In today’s technologically advanced world, we have more insights into people’s lives than ever. Those who share their lives online might post about their daily activities in real-time, or willingly give away information about their location, plans or private life.
Even when people have privacy settings on their social media account, it can be possible to send a friend request. Some people want to gain access to information about a person’s life, for example, their ex or an estranged person. To do this, they have been known to pose under an anonymous profile or use a false identity.
If you have been looking up an ex online, sending them messages or trying to find out as much information as you can, you probably believe that there is nothing wrong with what you are doing. While this may be the case, you may be committing the crime of cyberstalking in some situations. If a person has accused you of cyberstalking, it is important that you take action to understand the law.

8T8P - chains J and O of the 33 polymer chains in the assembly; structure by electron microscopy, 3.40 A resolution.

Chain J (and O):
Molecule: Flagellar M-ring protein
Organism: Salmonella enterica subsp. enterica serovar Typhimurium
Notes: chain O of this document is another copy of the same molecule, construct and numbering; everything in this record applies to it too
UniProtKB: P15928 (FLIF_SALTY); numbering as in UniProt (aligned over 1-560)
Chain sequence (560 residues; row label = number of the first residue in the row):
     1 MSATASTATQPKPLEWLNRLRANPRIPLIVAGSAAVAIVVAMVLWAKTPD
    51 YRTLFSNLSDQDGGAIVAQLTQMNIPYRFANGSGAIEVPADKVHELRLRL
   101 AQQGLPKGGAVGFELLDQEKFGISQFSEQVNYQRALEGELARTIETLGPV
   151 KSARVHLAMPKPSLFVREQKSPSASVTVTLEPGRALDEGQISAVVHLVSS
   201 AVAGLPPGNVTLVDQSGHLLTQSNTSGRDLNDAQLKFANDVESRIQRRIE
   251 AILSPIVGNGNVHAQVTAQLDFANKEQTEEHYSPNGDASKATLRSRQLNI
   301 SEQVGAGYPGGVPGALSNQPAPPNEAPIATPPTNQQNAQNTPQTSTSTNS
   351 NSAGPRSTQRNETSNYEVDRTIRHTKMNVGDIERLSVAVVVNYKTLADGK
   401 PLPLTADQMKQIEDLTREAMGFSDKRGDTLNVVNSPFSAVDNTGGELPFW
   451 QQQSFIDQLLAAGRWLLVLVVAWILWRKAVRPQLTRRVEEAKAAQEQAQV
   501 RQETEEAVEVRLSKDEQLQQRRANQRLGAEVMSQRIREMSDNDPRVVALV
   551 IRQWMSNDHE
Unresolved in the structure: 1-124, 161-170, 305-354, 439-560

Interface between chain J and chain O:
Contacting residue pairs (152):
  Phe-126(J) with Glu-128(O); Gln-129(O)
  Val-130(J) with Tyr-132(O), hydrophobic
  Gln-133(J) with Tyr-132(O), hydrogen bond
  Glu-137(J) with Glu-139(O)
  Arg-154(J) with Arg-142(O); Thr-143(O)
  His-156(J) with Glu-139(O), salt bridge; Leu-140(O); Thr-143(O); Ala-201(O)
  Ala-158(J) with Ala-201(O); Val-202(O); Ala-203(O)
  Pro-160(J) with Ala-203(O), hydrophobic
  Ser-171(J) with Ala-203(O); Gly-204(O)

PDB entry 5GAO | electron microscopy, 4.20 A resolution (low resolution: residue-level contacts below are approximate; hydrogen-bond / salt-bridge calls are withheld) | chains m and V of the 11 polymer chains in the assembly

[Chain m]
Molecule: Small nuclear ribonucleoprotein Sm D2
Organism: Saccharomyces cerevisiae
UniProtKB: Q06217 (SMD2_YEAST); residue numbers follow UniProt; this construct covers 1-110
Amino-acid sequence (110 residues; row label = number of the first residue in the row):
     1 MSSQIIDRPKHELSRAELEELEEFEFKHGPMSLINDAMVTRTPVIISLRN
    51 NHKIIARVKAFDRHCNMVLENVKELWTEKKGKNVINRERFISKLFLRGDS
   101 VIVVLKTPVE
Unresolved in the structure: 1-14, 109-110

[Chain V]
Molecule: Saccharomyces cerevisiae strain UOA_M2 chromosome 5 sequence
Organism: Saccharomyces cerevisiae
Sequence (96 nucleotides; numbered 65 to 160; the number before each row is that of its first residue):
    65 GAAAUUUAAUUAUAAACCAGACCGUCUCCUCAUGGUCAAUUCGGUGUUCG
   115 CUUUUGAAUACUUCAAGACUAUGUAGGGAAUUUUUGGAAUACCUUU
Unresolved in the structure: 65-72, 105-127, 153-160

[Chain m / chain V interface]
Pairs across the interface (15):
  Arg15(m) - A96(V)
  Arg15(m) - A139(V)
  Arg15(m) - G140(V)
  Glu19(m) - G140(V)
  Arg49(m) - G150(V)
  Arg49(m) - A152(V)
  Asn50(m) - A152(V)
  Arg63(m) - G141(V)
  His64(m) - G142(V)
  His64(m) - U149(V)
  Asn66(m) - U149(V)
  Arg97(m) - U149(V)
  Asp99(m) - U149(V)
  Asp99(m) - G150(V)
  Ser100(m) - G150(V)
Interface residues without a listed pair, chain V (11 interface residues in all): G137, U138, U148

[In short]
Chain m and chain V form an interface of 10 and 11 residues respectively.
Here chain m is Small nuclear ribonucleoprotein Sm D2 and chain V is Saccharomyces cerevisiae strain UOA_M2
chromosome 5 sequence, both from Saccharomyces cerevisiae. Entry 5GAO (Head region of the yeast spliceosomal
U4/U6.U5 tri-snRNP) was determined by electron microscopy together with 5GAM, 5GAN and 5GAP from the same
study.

What is the definition of cyberstalking?
Cyberstalking occurs when a person engages infrom a person online. This could be a person that they know in person or a complete stranger. It could involve making threats, sexual harassment and physical stalking.
How often are people found guilty of cyberstalking?
The crime of cyberstalking is becoming increasingly well-known, which means that potential victims are more aware of their rights to report an incident of cyberstalking. However, anonymous accounts can mean that innocent people are often falsely accused of cyberstalking. For example, if someone breaks up with an ex and is then harassed by an anonymous account, the ex may be accused of cyberstalking even if they were not involved.
If you have been accused of cyberstalking, it is important that you take action to defend yourself and. There are many defense options for those found in this situation.